In this installment of Faces of EHS, we are continuing our focus on the amazing EHS professionals who won our 2020 Safety Standout Awards! This week, we’re proud to present the winner of BLR’s Young Safety Professional Excellence Award, Asha Roy, OTD, OTR/L, the Program Manager for the Safe Patient Handling and Mobility on the […]
May is Mental Health Awareness Month, and it’s important for environment, health, and safety (EHS) managers to remember the important role mental wellness plays in everyday employee health and safety. Here are some facts surrounding mental health today, as well as tips and strategies for recognizing warning signs and coping with stress and anxiety.
May is Mental Health Awareness Month, and in the United States, we are in the midst of an opioid crisis and a suicide epidemic, on top of the global COVID-19 pandemic. Every year, approximately 47,000 Americans die by suicide. It is a preventable public health problem and one of the leading causes of death across […]
Responding to President Donald Trump’s Executive Order (EO) 13891, as well as instructions from the White House Office of Information and Regulatory Affairs (OIRA) on how to comply with the EO, the EPA has proposed regulations specifying how the Agency will manage the issuance and administration of guidance documents.
The COVID-19 outbreak is at top of mind for environment, health, and safety (EHS) professionals nationwide. Keep up with the current number of cases in your state with our interactive map, updated daily—and read on to learn 11 steps your organization can take to help limit its exposure to, and disruption by, the coronavirus.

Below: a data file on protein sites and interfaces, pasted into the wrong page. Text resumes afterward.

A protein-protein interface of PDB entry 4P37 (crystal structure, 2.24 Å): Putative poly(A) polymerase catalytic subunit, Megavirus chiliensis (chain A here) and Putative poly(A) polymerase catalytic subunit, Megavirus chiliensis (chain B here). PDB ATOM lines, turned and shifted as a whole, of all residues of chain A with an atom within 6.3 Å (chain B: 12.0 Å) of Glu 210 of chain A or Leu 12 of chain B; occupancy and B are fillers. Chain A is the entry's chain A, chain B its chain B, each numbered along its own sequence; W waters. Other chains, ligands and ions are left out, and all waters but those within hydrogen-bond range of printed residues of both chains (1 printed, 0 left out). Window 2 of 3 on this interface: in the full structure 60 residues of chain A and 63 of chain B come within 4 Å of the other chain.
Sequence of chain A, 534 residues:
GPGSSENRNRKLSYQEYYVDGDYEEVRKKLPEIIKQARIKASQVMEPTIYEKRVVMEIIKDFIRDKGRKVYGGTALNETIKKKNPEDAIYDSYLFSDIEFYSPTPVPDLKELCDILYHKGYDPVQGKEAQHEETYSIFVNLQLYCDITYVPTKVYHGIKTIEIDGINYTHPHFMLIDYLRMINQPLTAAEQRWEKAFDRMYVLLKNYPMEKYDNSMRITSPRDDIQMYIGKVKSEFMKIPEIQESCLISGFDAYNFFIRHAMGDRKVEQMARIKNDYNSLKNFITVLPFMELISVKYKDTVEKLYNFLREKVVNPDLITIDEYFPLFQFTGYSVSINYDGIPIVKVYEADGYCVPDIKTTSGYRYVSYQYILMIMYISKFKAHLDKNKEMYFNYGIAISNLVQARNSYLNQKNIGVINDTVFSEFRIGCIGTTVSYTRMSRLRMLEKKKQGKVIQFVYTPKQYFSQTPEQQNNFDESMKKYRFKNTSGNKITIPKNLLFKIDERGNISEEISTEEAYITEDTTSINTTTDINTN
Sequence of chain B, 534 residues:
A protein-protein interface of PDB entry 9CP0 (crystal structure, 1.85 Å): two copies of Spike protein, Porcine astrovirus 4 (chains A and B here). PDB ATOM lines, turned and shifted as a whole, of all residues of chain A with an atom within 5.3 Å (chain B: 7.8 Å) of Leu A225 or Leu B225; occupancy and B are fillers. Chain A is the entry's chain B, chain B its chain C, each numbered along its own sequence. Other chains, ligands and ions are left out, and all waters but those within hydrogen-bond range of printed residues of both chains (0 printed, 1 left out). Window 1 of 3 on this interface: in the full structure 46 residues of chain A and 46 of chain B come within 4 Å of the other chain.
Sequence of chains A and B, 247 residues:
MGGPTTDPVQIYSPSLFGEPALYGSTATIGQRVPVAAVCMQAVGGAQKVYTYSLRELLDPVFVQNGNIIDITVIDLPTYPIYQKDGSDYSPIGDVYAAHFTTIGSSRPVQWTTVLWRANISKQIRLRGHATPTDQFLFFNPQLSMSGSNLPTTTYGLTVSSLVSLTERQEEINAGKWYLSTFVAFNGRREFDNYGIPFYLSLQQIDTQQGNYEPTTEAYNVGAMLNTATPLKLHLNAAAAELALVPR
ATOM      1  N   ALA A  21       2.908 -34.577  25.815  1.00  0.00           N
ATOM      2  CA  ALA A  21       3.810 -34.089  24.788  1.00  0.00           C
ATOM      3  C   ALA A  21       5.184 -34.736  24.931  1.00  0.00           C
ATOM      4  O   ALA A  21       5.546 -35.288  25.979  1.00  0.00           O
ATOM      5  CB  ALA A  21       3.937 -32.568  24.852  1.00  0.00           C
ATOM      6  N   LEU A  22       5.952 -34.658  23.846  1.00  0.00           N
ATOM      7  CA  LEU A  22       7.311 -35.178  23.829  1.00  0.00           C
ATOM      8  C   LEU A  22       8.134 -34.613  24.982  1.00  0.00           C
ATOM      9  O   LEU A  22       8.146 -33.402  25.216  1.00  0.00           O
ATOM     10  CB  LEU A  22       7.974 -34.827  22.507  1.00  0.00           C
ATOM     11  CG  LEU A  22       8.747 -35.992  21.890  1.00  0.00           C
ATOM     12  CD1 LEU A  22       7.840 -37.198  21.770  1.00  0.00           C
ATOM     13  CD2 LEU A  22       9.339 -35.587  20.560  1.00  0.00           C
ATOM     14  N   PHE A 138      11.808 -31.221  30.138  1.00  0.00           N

Do your employees know how to handle hazardous materials safely? Here are 11 basic rules all employees who handle hazardous materials should know and follow.
Why reinvent the wheel when there are so many ready-made safety observances to link up to? The National Safety Council (NSC) publishes an annual list of safety meeting topics. Here are some highlights.
The Hazard Communication Standard (HCS) requires pictograms on labels to alert users of the chemical hazards to which they may be exposed. Each pictogram consists of a symbol on a white background framed within a red border and represents a distinct hazard(s). The pictogram on the label is determined by the chemical hazard classification.
Your workforce, your customers, and your markets are increasingly diverse. To promote individual and organizational success, you must welcome diversity and manage it well. These five steps will help you to manage diversity effectively.